As an anxious patient, I would gladly seek the comfort of a dog-eared old copy of County Life in the dentist’s waiting room.
But the topic of dental-waiting-room-magazine safety recently caused a flurry in Britain. It got health and science writers there asking questions. It made me wonder too.
“Magazines in the waiting room can provide a welcome distraction before having to face the dentist. But they could do more harm than good by spreading germs, claim infection experts,” wrote Daily Mail science correspondent Fiona Macrae, under the headline “Are magazines at the dentist a health risk? Publications ‘can spread germs and should be thrown out after a week’.”
Macrae’s story ran with a photo of smiling Lyme Regis dentist, 65-year-old Monica Symes, holding an offending periodical. Symes said she was warned about the magazines by a National Health Service infection control worker, and said she was cautioned that if she did not clean up, she could fail an inspection by the Care Quality Commission.
“Miss Symes, 65, who has practiced for more than 30 years, said: ‘I can’t believe the magazines would pose any risk to patients.’
“She has some dating back to 2004 but added: ‘Generally we try to keep up-to-date but plenty of old magazines are quite interesting,’” Macrae wrote.
The BBC followed with its own coverage of the flap in a story entitled “Dentist Told to Bin Magazines Due To Infection Risk.”
British dentists defended their hygiene practices. And British health officials denied the existence of hard and fast rules about waiting room magazines.
“A spokesman said: The [primary care trust] PCT’s current advice to NHS [National Health Service] dental practice owners is that patient waiting areas should be kept clear of unnecessary clutter to facilitate regular effective cleaning,” the BBC reported.
“There is no specific requirement for practices to remove magazines within a specified time period; however, practice owners, as part of a cleaning schedule, should ensure that magazines are in good condition and free from obvious contamination. This advice will be kept under review and may be modified in the event of any future community infection outbreaks.”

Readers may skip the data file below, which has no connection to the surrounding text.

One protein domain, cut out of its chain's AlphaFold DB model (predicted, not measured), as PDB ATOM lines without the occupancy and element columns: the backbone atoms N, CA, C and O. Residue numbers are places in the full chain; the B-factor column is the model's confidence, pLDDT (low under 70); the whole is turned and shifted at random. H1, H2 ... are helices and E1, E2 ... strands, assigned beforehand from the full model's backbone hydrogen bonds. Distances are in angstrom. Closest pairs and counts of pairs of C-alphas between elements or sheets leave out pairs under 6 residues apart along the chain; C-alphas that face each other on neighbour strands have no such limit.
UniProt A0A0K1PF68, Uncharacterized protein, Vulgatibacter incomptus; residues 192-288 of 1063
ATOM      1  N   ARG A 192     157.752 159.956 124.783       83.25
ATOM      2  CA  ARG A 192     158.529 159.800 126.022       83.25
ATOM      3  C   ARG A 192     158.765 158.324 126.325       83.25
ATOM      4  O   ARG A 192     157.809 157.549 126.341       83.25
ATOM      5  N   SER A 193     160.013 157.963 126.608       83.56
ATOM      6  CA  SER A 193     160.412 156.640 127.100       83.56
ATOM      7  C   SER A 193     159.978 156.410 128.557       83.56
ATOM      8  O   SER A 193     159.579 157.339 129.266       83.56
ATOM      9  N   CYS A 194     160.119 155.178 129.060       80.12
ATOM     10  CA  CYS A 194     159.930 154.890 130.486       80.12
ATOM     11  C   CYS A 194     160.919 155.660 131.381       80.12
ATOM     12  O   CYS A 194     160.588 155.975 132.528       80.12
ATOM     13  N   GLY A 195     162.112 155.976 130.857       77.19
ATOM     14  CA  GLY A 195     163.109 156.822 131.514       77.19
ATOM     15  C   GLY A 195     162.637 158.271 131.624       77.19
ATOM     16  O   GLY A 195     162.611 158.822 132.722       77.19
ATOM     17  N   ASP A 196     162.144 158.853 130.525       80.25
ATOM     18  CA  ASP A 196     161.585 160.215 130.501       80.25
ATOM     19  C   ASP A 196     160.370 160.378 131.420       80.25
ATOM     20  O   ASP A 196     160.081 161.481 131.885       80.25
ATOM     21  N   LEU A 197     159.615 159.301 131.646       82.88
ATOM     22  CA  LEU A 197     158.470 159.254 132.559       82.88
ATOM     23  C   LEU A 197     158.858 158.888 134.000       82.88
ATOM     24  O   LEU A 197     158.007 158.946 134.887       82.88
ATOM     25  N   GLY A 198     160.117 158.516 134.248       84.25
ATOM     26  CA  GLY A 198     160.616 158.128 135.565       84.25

Still, I decided to seek guidance closer to home.
I forwarded the BBC story to Lola Russell, a press officer at the Centers for Disease Control who is well-versed in topics including hand-washing practices and health care-associated infections.
After looking over the coverage and doing some of her own research, Russell responded with some reassuring news for those of us who cherish the distraction of waiting room magazines.
“This article can easily be misinterpreted, but the findings are that the National Health Service (NHS) does not have a policy to remove magazines from dental offices as a measure to reduce “cross-infection.” The risk of cross-infection described in the article is that environmental surfaces should be free from clutter so that effective cleaning can be done and items should not have visible contamination,” Russell wrote.
The CDC has come to the same conclusion, she said.
“CDC guidance in the Guidelines for Infection Control in Dental Health-Care Settings-2003 states that scientific evidence does not support that housekeeping surfaces or environmental surfaces pose a risk for disease transmission in dental health-care settings,” Russell offered.
“Schedules and methods for cleaning or disinfecting should be followed and vary according to the type of surface, frequency and type of contamination. Thus dental office staffs are attentive to a clean office space, including clinical and reception areas.”